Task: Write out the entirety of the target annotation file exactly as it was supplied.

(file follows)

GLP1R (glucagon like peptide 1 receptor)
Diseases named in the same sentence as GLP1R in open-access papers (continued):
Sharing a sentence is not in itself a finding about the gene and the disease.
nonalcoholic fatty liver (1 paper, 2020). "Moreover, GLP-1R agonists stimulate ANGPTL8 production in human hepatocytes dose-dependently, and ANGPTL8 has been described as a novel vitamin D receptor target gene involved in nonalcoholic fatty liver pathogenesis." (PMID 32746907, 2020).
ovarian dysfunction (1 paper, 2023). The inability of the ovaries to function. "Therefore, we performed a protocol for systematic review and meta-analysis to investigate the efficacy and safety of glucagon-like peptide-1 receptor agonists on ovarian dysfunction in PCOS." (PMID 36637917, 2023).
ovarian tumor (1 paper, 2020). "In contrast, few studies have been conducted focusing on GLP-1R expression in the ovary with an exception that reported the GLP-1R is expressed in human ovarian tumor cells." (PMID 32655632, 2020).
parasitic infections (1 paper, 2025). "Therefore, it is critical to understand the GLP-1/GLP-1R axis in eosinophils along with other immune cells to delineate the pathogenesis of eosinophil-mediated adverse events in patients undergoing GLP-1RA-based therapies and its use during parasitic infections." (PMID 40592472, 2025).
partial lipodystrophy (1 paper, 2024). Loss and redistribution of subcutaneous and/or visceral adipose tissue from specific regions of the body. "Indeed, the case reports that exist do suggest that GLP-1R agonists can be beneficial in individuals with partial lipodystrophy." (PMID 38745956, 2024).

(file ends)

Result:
GLP1R (glucagon like peptide 1 receptor)
Diseases named in the same sentence as GLP1R in open-access papers (continued):
Sharing a sentence is not in itself a finding about the gene and the disease.
nonalcoholic fatty liver (1 paper, 2020). "Moreover, GLP-1R agonists stimulate ANGPTL8 production in human hepatocytes dose-dependently, and ANGPTL8 has been described as a novel vitamin D receptor target gene involved in nonalcoholic fatty liver pathogenesis." (PMID 32746907, 2020).
ovarian dysfunction (1 paper, 2023). The inability of the ovaries to function. "Therefore, we performed a protocol for systematic review and meta-analysis to investigate the efficacy and safety of glucagon-like peptide-1 receptor agonists on ovarian dysfunction in PCOS." (PMID 36637917, 2023).
ovarian tumor (1 paper, 2020). "In contrast, few studies have been conducted focusing on GLP-1R expression in the ovary with an exception that reported the GLP-1R is expressed in human ovarian tumor cells." (PMID 32655632, 2020).
parasitic infections (1 paper, 2025). "Therefore, it is critical to understand the GLP-1/GLP-1R axis in eosinophils along with other immune cells to delineate the pathogenesis of eosinophil-mediated adverse events in patients undergoing GLP-1RA-based therapies and its use during parasitic infections." (PMID 40592472, 2025).
partial lipodystrophy (1 paper, 2024). Loss and redistribution of subcutaneous and/or visceral adipose tissue from specific regions of the body. "Indeed, the case reports that exist do suggest that GLP-1R agonists can be beneficial in individuals with partial lipodystrophy." (PMID 38745956, 2024).